Not just shifted - shifted, stopped, capture a frame, then repeated 120 times per second. Imagine the vibration coming off of that thing!
 

amorse

EOS 7D MK II
Jan 26, 2017
614
700
www.instagram.com
How often does the sensor shift just doing normal image stabilization?

Unless those barriers you mention are at least a "we need ten times the processor" or "we need ten times the heat dissipation" someone* is probably thinking they'll try it in about three to five years with newer tech. Of course by that time we'll be talking about 16K or even 32K video and it will have become harder.

*"someone" does not necessarily mean "someone sane."
I think not only would it be technically challenging (putting it mildly) to use sensor shift to capture higher resolution video, it would be a whole lot easier and provide a far better result to just do it without shifting the sensor using a sensor designed for the resolution you need...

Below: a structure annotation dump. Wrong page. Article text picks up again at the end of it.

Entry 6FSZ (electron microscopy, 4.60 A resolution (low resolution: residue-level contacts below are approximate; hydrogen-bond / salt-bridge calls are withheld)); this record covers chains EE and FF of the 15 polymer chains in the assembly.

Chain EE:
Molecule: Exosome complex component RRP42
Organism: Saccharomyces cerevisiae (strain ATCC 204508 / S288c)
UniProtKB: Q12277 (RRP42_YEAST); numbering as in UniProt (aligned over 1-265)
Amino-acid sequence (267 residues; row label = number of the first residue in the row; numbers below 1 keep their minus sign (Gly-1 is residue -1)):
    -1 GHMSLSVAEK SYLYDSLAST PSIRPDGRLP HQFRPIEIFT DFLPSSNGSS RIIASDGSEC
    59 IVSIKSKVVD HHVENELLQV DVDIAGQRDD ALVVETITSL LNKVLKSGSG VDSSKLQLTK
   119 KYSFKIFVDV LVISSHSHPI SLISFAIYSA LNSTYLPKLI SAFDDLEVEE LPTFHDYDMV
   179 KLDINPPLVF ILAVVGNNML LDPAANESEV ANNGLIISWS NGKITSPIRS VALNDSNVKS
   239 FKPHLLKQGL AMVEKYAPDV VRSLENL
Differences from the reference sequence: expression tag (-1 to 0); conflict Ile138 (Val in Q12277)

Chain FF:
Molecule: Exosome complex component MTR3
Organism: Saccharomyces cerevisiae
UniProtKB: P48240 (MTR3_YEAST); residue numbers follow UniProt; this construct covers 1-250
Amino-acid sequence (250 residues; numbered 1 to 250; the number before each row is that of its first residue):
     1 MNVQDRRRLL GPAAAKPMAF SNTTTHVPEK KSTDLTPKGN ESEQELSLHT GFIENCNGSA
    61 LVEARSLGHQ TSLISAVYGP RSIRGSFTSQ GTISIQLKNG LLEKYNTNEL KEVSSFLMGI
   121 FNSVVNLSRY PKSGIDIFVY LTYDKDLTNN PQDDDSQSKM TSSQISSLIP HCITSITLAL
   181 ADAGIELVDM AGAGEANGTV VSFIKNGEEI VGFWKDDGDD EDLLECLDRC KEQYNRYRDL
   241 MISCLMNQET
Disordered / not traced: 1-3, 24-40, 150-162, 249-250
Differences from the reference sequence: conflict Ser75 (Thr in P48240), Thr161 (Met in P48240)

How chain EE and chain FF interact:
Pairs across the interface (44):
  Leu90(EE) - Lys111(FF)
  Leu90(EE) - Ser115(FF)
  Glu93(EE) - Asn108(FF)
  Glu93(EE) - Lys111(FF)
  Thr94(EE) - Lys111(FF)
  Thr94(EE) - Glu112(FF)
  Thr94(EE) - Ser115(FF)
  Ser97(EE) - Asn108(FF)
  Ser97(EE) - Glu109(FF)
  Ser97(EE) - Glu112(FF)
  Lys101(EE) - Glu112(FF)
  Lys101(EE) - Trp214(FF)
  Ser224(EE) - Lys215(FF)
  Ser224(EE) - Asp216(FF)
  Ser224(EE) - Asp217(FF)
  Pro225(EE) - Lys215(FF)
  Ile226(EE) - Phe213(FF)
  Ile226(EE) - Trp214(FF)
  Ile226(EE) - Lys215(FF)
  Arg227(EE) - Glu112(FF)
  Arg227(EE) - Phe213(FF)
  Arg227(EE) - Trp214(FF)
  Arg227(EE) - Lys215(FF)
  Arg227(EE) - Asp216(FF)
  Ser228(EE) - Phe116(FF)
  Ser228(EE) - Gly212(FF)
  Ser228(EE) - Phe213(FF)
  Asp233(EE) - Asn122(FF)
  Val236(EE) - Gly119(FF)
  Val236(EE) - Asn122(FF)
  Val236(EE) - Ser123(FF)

Putting aside all the mechanical or processing reasons why that would be difficult, consider what would be required to output a higher resolution video using sensor shifting. For 30fps output, you'd need 4 frames per each frame of video, so you need to capture at 120 fps. That means the shutter speed of each frame needs to be faster than 1/120th of a second (leaving some amount of time for the sensor to move from one position to another), and each output frame may be a bit blurry because each output frame is actually 4 frames stitched together where subjects in the video may have moved between each. So that means that you couldn't use a a shutter speed less than 1/120, or more like 1/240, which will make the video look more jittery on output.

So even if there were no mechanical, power, wear and tear, or processing limitations, you'd still be left with video which will be blurry and jittery as a best case scenario. I'd bet making a sensor which can output that video resolution properly would be much less technically challenging and produce a far better result in the end.
 

SteveC

M6 mk II
Sep 3, 2019
749
564